Regine put her thoughts and feelings about being sick into her blog. At first, there were a lot of times when I felt detached from her words. I wasn't able to grasp what she was saying. It felt unreal. But when the disease progressed, that's when I connected with her. It was so sad reading her experiences of being sick. This shouldn't happen to someone so young and kind and beautiful. And yet, I found Regine very brave in face of her sickness. She still managed to be herself even while the cancer was eating away her strength. She faced her fear. Yes, she also had a lot of downs. She was sometimes angry, bitter, scared, frustrated, disappointed, but she always regained herself. I admired her being honest and brave, going through all that and giving people a glimpse of what it was like to have a leukemia. Her words and her art inspired people. She lived eighteen years on earth but she lived a fuller life than most people older than her. Her life was inspiring and beautiful.

I did not cry until reaching the last part, The Last Autumn. This is where Regine finally succumbed to cancer and died peacefully beside her family. It was heartbreaking reading the letters of the people who loved her. I cried especially hard on what her mother and her sister wrote. I couldn't even imagine their pain on losing Regine, and yet I bawled my eyes out as if it personally happened to me.

It was really ironic thinking that I'm not really into non-fiction books but the few ones that I read are all so good and always made me cry. Regine's Book is one of those. I know Regine would be very proud that her dream of releasing a book was a success and that her words touched a lot of people's hearts. I know they touched mine.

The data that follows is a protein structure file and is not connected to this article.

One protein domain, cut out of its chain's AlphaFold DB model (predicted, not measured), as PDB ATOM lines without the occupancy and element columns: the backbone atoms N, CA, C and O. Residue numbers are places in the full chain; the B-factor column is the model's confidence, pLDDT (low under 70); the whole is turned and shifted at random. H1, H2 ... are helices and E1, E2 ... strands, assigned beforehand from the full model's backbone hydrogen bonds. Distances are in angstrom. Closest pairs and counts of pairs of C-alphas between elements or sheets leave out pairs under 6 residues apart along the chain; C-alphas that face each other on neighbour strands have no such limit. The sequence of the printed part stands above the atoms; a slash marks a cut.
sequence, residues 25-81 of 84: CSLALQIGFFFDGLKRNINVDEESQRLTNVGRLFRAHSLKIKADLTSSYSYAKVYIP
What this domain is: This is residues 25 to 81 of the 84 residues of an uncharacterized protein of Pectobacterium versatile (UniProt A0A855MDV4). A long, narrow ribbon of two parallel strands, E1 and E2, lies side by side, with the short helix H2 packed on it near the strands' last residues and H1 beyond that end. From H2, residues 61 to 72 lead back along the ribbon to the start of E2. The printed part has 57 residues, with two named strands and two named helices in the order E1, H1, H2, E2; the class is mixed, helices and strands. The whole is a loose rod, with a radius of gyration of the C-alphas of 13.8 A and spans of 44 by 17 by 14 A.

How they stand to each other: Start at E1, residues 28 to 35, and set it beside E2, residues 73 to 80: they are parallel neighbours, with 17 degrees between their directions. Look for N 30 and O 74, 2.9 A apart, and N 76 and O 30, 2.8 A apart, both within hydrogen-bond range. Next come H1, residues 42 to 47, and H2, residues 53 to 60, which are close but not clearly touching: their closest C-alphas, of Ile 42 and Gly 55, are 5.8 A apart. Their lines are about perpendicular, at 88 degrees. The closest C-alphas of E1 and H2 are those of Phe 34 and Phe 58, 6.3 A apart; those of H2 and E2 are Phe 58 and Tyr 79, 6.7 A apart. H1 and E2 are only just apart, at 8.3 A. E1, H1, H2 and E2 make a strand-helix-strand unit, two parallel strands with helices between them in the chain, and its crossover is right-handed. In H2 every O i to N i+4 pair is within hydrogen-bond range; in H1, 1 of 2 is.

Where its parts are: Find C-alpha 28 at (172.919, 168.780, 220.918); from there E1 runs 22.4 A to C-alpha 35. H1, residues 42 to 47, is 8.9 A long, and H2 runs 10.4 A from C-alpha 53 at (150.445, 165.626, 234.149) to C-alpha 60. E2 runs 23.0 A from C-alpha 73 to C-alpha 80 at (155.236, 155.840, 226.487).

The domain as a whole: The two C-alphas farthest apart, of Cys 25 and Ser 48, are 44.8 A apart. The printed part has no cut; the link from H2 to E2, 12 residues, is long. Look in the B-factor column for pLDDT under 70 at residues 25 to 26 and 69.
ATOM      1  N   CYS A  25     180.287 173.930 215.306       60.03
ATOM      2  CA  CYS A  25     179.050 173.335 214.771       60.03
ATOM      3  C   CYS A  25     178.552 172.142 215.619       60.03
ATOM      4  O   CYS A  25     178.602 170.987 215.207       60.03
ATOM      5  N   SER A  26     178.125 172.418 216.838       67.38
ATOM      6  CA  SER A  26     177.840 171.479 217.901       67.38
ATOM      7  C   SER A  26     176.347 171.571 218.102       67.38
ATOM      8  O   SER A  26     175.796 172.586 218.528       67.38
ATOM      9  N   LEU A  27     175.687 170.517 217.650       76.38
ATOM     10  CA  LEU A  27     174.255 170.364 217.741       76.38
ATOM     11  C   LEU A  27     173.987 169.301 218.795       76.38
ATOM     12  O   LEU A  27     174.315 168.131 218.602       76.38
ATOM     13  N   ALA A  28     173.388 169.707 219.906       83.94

Review quote

"Stokke's openness and honesty that are the chief draw; readers will feel as though they have truly come to know her. ("Regine's Book" is) a rare, valuable window into life with a terminal illness." -- "Publishers Weekly""" "Regine's voice is matter-of-fact and honest...A heartfelt and visually appealing window into Regine's last year." -- "Kirkus Reviews" "'Face your fear. Accept your war.' Seventeen-year-old Regine began a blog to document and share her experience after being diagnosed with leukemia in 2008. Selections from her posts are occasionally supplemented with comments left by the supportive and adoring followers of her 15-month journey. Her writing is honest and raw, insightful and inspiring. While her moods swing with the course of her treatment and relapses, her outlook remains steadfastly positive throughout all but the most difficult days. The entries include medical details, physical changes, the reactions of family and friends, and Regine's own search for understanding and acceptance of a world-changing diagnosis. Her obsession with rock music and attending concerts saturates the text as it does her short life, and her original poems and artistic photographs add extra dimension to what is sure to be an inspiring read for a new audience for this moving title that was originally published in Regine's Norway." -- "Booklist"